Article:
Secondly, there's strict rules on the geneva convention and where it applies. It's specifically requires military uniform and insignia. Separately, there are human rights treaties that are often prerequisites to joining NATO. But they don't have real enforcement by-laws. Issues regarding nation level compliance are brought before the general assembly and are voted between the members on sanction or downright expulsion. Some treaties regarding human rights only allow fellow nations to submit grievances. Meaning, when a veto powered nation like the US does the violating, no nation will even bother with it. At best, they'll file grievances. At most, they'll quite NATO and break off the treaties.

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              • (Score: 2) by maxwell demon on Sunday April 17 2016, @04:18PM

                by maxwell demon (1608) on Sunday April 17 2016, @04:18PM (#333307) Journal

                The key issues here is that you're trying to punish people as a means to an end.

                Punishing people is by its very nature a means to an end. Otherwise it's not punishment but revenge.

                --
                The Tao of math: The numbers you can count are not the real numbers.
          • (Score: 1, Touché) by Anonymous Coward on Saturday April 16 2016, @11:59PM

            by Anonymous Coward on Saturday April 16 2016, @11:59PM (#333003)

            Following your reasoning, making more people question and disobey orders they don't agree with will make more people 'unqualified' for service (i.e. weeded out as a troublemaker); which in my book is a good thing!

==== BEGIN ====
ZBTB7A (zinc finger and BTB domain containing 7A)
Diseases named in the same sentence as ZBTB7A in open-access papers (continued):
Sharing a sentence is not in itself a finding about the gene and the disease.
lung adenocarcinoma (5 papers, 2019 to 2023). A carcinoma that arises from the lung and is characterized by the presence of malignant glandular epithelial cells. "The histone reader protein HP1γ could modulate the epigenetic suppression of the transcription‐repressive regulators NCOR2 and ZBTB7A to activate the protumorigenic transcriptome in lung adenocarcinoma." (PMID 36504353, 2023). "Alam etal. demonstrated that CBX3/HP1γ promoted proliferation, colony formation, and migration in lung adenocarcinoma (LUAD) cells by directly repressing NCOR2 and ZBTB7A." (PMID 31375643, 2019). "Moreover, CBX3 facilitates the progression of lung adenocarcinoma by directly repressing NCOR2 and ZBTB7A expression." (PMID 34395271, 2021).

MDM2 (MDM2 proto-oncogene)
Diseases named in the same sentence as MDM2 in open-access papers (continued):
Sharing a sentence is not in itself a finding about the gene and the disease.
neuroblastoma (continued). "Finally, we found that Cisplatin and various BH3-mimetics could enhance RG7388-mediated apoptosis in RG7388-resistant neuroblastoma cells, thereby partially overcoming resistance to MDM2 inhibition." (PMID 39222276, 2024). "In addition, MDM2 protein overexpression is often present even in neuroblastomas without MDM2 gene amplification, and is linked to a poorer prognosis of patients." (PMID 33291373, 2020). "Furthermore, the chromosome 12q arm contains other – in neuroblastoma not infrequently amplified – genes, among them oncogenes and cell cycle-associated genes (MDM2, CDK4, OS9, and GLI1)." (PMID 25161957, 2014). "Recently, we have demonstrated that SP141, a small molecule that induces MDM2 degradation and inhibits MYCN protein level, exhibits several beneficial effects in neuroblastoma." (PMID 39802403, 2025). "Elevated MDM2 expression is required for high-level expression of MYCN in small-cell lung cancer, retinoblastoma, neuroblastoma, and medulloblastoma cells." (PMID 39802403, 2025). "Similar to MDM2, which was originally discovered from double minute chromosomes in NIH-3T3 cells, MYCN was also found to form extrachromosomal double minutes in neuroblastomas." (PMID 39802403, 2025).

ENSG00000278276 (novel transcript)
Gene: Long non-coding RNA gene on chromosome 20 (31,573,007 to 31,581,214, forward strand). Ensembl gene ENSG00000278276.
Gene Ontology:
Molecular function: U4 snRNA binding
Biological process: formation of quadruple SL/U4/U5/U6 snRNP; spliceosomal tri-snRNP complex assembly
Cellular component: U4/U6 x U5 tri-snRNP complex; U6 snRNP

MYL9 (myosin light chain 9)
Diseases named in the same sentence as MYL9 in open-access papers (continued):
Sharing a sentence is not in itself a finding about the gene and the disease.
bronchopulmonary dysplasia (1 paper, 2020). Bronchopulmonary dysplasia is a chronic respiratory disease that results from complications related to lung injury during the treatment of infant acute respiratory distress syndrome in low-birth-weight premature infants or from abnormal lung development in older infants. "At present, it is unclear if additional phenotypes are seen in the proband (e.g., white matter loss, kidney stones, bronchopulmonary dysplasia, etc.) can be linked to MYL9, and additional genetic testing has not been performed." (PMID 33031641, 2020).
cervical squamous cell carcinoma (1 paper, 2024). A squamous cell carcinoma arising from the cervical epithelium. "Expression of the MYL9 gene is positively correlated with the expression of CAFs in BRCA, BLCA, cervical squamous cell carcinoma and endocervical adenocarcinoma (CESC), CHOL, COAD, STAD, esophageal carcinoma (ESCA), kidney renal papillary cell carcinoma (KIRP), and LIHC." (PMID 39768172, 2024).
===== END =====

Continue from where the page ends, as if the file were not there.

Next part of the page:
• (Score: 2) by RamiK on Sunday April 17 2016, @04:50AM

              by RamiK (1813) on Sunday April 17 2016, @04:50AM (#333130)

              Correct. Which is why scientist make terrible soldiers.

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              • (Score: 0) by Anonymous Coward on Sunday April 17 2016, @04:54AM

                by Anonymous Coward on Sunday April 17 2016, @04:54AM (#333134)

                I'd rather have free-thinking, principled soldiers who question horrible orders than mindless drones who do whatever they're told, even if the latter are more efficient.

                • (Score: 2) by RamiK on Sunday April 17 2016, @12:10PM

                  by RamiK (1813) on Sunday April 17 2016, @12:10PM (#333235)

                  But you can't have it both ways. You can't send young kids to a foreign country and kill on command without conditioning to take orders without asking questions or the first thing they'll ask is why they're killing people in the first place. So, if you want to avoid horrible things from happening, you need to build the chain of command with enough external oversight to make sure it doesn't. Any talk of principles of free-thinking in a military is just wishful thinking. Worse, it keeps you from reforming with oversight in mind since you keep telling people should just behave and be punished when they don't, instead of making sure they do by putting people in bases who actively police these rules.

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                  • (Score: 0) by Anonymous Coward on Sunday April 17 2016, @07:53PM

                    by Anonymous Coward on Sunday April 17 2016, @07:53PM (#333368)

                    I don't want it both ways. I do want soldiers who question the validity of the wars themselves. If that means it is far more difficult for the government to go to war or find soldiers, then good.

          • (Score: 2) by sjames on Sunday April 17 2016, @02:58AM

            by sjames (2882) on Sunday April 17 2016, @02:58AM (#333083) Journal

            Or they may assert their right to written orders. If 1 in a thousand does that and the C/O backs down, he loses the respect of the other 999. If he gives the written orders, he's confessing to a war crime.

            • (Score: 2) by RamiK on Sunday April 17 2016, @04:52AM

              by RamiK (1813) on Sunday April 17 2016, @04:52AM (#333132)

              Google the torture memos. They received hand written orders telling to do it by their highest ranking officials. And not just military officers, elected and appointed officials signed those orders.